Friday, February 28, 2014
Raising Minimum Wage Will Pay More Than US Pays Troops! by Ken McClellan
During his State of the Union Address, President Obama said: "In the coming weeks, I will issue an executive order requiring federal contractors to pay their federally funded employees a fair wage of at least $10.10 an hour, because if you cook our troops' meals or wash their dishes, you shouldn't have to live in poverty."
A fair wage for people who "cook our troops' meals or wash their dishes". $10.10 per hour. Think about that for a moment, and look at what a Private in the United States Military, with less than 2 years’ service earns: $1,531.50 Per Month.
Privates are expected to report for work early for Physical Training (PT). It's a required part of their day in addition to a full 8-hour work day. Add on Charge of Quarters, Guard Duty, Additional Duties spilling over into weekends, and call it 50 hours a week, minimum. That's 200 hours per month. Divide $1,531.50 by 200 and you get $7.65 per hour. Of course, in combat, a soldier is on duty 24 hours a day. For that you get an extra $225 per month. That gives a soldier a whopping $2.44 an hour.
President Obama want to pay dishwashers and food-servers more than the young men and women who signed up to defend our country. Men and women, who at any minute, will be called on to go to a combat area, and risk their lives and limbs in against people who are trying very hard to kill them. Our soldiers, moving through small villages where a box sitting at the side of the road, or recently turned-over dirt could hide a bomb large enough to shred an armored vehicle. Soldiers who have volunteered to eat their meals out of boxes, and sleep outdoors on rocks in the rain and snow. Soldiers who stay awake 36 or 48 hours or longer to ensure that their mission is accomplished. Soldiers who will stand guard, looking out into a dark, hostile landscape, to ensure that their friends can sleep safely. There is absolutely no comparison between the job demands of a soldier and those of a dishwasher.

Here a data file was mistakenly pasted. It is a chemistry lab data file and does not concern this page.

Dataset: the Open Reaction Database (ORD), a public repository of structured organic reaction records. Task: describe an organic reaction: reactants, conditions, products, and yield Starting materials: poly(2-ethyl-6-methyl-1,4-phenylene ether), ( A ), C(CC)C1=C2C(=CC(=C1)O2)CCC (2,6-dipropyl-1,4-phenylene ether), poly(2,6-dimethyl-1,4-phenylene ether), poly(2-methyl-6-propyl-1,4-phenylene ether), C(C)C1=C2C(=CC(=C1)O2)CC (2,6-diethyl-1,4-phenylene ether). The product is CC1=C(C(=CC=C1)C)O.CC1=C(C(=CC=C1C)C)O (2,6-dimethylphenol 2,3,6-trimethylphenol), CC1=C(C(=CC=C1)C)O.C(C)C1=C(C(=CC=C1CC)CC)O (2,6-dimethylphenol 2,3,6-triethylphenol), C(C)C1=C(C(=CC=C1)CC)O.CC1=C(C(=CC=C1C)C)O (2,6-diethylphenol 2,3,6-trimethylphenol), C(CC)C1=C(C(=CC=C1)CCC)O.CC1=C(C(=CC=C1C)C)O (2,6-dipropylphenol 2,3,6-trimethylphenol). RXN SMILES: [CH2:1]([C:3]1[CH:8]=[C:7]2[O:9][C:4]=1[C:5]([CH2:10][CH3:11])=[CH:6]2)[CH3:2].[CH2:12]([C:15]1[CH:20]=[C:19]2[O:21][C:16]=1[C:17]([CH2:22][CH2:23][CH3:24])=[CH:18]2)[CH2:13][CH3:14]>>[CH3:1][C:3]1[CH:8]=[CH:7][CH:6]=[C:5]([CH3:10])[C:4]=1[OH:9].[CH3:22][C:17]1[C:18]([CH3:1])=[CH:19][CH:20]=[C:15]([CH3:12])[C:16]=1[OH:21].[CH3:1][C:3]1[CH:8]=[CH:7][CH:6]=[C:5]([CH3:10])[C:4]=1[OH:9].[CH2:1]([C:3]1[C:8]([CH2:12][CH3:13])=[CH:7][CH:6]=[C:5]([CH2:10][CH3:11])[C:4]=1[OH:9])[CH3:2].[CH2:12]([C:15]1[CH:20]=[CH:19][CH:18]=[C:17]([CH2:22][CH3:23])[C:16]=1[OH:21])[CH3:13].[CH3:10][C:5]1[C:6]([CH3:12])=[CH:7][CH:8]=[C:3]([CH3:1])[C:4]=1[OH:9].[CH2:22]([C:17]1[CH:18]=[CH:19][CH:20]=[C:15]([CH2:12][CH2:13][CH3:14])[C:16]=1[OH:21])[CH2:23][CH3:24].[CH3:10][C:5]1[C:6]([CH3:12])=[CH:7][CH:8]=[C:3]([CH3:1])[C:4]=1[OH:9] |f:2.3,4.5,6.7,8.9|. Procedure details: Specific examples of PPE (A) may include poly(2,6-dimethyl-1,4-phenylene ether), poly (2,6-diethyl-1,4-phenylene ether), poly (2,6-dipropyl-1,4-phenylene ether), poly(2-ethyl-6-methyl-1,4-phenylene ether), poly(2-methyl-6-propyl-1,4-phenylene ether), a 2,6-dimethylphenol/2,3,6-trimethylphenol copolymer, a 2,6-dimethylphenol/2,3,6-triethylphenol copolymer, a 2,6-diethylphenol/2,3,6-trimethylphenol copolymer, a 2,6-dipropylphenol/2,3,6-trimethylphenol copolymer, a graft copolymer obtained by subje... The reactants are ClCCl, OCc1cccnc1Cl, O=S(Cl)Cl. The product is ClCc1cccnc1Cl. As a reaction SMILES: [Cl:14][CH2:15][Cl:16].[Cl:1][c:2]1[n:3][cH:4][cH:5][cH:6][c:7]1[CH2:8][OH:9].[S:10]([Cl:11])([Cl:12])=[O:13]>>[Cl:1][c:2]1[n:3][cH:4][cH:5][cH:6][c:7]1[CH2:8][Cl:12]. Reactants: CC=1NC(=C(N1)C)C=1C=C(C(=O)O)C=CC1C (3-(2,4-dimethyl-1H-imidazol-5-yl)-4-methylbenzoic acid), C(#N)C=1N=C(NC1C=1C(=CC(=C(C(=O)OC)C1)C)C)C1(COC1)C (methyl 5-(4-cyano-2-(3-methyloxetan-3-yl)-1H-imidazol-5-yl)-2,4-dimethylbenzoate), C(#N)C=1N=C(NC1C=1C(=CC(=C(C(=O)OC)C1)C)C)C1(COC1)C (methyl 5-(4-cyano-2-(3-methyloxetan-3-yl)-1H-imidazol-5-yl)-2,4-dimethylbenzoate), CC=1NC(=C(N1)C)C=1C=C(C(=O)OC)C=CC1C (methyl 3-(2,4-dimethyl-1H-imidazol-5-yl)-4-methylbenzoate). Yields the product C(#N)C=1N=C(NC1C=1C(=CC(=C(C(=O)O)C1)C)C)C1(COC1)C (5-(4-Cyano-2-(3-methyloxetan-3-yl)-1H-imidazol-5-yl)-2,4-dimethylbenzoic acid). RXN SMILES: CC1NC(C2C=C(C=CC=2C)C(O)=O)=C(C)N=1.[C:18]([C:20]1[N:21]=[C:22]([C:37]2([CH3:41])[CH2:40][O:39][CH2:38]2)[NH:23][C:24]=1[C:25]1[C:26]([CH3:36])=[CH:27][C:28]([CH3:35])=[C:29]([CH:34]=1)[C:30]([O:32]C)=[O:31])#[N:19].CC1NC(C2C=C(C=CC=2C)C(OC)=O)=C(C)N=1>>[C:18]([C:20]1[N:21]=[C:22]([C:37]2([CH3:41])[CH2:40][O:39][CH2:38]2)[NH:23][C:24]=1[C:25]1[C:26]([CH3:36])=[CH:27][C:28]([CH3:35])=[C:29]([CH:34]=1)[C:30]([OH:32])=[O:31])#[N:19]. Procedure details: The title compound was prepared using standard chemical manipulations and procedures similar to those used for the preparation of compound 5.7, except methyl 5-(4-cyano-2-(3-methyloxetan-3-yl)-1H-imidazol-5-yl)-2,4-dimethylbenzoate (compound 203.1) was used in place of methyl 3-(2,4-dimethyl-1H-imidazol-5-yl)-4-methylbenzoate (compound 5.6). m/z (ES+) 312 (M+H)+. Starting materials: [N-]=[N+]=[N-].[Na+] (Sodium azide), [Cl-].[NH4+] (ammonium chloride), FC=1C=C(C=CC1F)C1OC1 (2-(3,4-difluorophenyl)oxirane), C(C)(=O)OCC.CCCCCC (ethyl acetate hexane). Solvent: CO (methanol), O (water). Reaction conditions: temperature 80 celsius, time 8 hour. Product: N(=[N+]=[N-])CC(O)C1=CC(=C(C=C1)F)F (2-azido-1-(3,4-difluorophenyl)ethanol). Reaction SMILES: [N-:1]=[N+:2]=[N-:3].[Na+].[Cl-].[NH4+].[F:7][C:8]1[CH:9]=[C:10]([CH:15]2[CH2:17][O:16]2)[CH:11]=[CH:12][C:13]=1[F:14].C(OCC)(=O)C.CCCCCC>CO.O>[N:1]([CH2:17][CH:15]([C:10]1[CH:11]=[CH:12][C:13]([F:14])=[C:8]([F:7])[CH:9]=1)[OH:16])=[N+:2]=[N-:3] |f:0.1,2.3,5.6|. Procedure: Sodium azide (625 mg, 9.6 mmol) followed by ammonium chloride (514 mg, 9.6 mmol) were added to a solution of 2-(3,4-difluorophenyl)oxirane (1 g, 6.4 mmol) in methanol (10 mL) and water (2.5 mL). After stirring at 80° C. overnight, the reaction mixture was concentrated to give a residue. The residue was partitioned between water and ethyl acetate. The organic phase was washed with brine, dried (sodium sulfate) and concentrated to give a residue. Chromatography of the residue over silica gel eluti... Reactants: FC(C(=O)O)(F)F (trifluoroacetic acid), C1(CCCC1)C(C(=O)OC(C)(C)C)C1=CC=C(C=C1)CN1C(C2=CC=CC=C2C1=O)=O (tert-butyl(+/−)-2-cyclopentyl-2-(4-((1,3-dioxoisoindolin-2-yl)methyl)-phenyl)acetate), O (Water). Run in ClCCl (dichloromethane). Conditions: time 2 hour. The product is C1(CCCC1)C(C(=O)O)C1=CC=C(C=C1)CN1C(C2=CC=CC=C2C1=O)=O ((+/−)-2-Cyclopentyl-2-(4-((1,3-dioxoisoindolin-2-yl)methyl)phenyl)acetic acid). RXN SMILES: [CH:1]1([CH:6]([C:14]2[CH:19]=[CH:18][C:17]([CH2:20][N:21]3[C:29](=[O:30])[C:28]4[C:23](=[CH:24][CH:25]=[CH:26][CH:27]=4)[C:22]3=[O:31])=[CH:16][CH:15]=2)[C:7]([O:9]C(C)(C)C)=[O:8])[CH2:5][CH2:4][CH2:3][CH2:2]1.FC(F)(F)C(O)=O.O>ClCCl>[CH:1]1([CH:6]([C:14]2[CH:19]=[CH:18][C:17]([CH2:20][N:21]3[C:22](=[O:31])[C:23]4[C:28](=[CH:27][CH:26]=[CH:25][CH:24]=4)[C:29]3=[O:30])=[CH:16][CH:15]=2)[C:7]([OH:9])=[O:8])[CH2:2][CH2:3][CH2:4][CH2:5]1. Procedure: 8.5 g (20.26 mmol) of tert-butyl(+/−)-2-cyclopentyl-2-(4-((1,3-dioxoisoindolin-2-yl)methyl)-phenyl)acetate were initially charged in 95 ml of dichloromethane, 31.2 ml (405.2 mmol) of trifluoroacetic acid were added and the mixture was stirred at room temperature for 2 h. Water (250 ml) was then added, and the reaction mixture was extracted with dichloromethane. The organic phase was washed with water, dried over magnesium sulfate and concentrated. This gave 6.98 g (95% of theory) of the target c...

Consider the training required for a soldier. 8 weeks of basic training, including weekends, then another 8 to 16 weeks of job-related training. There is no comparison there, either.
In 2000, the salary for a Private with less than 2 years’ service was $1,127.40. There has been an increase of 35% in 13 years. Federal Minimum Wage in 2000 was 5.15. There has been a 41% increase to today's Minimum Wage. The President's proposal would make the increase 96% in those ten years. Triple the increase in the pay of a military private.
I'm glad that there are people who wash dishes and prepare food for a living. They made my life in the military more comfortable. Some days, especially on long deployments, that's all a soldier has: A hot meal. And that can make your day. The cooks, clerks, janitors, dishwashers all continue to make life more comfortable for soldiers on active duty today. I don't begrudge them a fair wage.
My point is that the soldiers, the men and women who put boots on the ground, are being forgotten. There is talk of cutting the military budget. Which will mean no raises for these men and women, while Congress and federal employees will get their cost-of-living increases, as they do every year.
The President often speaks of fairness and equality. It's time to talk about being fair to the soldiers. They deserve a fair, living wage as much, if not more so than the clerks, cooks and dishwashers. Before you talk about taking care of federal civilian employees, DO SOMETHING about taking care of military personnel.
US Army, Retired
*Editor's note: McClellan is a Middletown resident and chairman of the Middletown Republican Town Committee
Photo from 2011 SFD Open House Fun for the whole family! The South Fire District will hold its annual Open House on Saturday, Octob...
Topic: Mayor Dan Drew and his illegal solicitation of campaign funds by sending letters to Middletown Police and Fire. What does mean fo...
Brian E. Clark Being Ethical Seems To Be An Option By Staff Writer, Brian E. Clark This story has a few parts, so bear wit...